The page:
Embassytown is that rare thing in literature: unique. I'm sure there must be other books, other stories that deal with similar ideas, but I have yet to come across anything that comes close to the beautiful strangeness of this book.
There are cons: Embassytown is far from perfect. Like all of Mieville's work that I've read so far, it is hard work (especially at the start) but it does get easier as the story begins to grip you. This is not a comfortable, lazy read. Sometimes I found that that languaging was so alien - or conversely, so familiar - that I was jolted right out of this strange world and found myself contemplating the language choice rather than the story. This is not necessarily a negative; it could, in fact, be part of the author's intended reaction. "Language" is such a deep part of the plot that there is no reason to discount the possibility that the very writing itself was used in such a way to make the reader think about our own human forms of language.
Be that as it may, it was distracting. Coupled with this was the tendency to write as though the reader was already knowledgeable of the world and universe in which Embassytown is set. A second re-reading of the book may be in order, because there are so many parts from the beginning that I didn't comprehend and I think that detracted from the latter parts of the story. That being said, I did in fact enjoy the fundamental story so much that I will happily undertake a re-read in the near future.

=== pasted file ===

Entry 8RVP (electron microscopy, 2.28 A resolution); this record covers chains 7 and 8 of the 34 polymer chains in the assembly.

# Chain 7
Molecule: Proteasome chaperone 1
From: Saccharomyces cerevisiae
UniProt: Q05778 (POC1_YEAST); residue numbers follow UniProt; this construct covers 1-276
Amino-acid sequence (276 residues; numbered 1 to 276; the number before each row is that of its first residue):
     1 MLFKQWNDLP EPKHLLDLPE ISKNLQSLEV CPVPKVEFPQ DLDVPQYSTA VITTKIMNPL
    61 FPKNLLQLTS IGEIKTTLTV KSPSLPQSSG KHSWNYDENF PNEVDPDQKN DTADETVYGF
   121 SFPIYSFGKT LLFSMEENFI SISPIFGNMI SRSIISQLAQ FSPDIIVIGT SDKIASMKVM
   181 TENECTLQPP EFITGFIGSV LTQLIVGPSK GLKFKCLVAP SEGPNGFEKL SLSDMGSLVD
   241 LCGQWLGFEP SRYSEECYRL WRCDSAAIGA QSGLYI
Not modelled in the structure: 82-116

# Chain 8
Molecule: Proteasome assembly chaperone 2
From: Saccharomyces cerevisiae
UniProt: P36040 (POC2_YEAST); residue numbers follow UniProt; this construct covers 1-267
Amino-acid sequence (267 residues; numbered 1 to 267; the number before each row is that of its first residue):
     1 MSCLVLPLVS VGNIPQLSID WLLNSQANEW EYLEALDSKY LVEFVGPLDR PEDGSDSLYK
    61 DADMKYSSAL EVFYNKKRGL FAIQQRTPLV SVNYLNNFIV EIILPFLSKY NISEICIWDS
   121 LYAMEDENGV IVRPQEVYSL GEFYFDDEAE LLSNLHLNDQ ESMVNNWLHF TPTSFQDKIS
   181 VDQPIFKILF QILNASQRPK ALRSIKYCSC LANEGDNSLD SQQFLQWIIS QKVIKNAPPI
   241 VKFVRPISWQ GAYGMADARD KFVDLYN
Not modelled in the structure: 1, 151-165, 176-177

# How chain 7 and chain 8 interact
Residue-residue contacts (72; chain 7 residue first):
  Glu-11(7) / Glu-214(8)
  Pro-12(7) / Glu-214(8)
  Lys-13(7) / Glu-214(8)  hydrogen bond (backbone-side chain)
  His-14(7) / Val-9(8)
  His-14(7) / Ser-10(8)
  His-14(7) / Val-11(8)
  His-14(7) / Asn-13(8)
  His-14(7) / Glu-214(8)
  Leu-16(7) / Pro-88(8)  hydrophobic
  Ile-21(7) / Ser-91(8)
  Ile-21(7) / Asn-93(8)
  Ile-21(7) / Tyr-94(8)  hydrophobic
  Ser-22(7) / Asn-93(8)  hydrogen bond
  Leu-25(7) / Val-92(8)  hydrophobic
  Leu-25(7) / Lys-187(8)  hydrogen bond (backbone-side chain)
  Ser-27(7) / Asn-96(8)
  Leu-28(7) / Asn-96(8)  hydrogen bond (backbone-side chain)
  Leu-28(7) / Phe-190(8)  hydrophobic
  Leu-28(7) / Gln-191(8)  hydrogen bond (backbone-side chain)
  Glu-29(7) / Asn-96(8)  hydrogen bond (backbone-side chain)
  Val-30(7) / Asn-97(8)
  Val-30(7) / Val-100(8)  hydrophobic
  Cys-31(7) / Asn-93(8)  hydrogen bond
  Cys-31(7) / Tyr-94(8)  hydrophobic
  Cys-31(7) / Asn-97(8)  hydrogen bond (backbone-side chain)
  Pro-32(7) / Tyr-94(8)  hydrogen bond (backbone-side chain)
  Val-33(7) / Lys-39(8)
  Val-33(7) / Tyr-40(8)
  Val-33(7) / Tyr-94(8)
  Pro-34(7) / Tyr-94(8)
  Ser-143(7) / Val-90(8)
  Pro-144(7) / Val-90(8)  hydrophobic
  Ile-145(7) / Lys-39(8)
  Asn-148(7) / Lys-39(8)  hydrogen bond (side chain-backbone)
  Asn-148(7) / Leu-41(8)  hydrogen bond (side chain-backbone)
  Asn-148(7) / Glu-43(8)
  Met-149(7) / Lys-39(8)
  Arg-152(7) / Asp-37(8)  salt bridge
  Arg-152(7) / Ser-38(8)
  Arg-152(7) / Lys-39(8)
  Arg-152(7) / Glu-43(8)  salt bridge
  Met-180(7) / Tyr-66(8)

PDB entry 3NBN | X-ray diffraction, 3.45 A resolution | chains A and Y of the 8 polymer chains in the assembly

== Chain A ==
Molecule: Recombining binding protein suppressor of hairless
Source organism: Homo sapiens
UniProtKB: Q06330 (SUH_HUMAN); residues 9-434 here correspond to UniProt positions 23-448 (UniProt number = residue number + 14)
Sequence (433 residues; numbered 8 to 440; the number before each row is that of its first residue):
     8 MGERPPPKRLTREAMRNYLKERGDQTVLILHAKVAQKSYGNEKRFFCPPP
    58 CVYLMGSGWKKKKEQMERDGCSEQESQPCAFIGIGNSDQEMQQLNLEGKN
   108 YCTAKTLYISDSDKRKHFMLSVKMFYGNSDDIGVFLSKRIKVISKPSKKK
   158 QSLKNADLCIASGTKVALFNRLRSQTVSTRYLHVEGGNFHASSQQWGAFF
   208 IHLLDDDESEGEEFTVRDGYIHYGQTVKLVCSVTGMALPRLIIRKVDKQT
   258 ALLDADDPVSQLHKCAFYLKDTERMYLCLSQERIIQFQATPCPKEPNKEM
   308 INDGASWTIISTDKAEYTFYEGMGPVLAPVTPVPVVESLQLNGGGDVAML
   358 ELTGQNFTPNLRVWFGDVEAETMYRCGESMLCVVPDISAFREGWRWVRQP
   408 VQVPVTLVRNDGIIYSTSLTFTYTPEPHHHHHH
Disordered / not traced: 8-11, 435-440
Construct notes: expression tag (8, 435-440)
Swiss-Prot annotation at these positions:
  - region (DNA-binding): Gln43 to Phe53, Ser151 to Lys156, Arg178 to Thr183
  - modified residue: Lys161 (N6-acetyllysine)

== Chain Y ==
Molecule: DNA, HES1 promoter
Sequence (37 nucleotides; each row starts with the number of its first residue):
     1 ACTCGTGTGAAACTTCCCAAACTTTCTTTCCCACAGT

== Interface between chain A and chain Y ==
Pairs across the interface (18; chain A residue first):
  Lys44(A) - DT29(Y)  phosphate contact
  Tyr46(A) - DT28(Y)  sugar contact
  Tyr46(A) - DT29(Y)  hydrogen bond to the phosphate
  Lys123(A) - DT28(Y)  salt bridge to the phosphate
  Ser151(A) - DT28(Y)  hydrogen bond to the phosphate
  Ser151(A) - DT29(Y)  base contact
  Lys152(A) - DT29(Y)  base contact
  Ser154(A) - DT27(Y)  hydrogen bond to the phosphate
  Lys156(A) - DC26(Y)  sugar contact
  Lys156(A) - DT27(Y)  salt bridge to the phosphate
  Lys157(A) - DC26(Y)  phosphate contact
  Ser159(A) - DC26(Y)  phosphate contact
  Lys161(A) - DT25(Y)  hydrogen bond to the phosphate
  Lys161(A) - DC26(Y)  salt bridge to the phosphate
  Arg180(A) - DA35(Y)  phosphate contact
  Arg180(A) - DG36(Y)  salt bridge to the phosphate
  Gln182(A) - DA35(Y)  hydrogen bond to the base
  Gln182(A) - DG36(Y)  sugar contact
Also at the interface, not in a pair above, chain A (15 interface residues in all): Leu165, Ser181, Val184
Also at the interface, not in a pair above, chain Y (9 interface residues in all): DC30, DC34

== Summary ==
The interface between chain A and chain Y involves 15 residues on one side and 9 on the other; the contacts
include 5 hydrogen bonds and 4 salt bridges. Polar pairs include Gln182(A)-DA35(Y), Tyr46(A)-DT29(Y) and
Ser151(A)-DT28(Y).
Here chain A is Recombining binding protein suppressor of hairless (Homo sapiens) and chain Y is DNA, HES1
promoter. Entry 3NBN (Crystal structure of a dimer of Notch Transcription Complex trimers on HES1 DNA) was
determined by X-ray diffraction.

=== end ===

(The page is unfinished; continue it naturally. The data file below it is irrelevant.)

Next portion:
Because oh, the story! The ideas! A dissection, an exploration, a near poetic discovery of what constitutes language and sentient interaction - this is at the heart of Embassytown. There are many other threads woven throughout (addiction, politics, oppression, morality, the essence of humanity) but Language is the core. I will never again be able to look at similies and metaphors in the same light. As with Railsea, the ending hit me so hard it was almost physical. In fact, the ending - if I may go so far as to say - was perfect.
I will be very surprised if this never finds its way to motion image - whether in film or television (or even pure art) form. Like the world in which it is set, Embassytown is ruggedly, alienly beautiful; flawed and (mostly) imperfect; unique, and essential.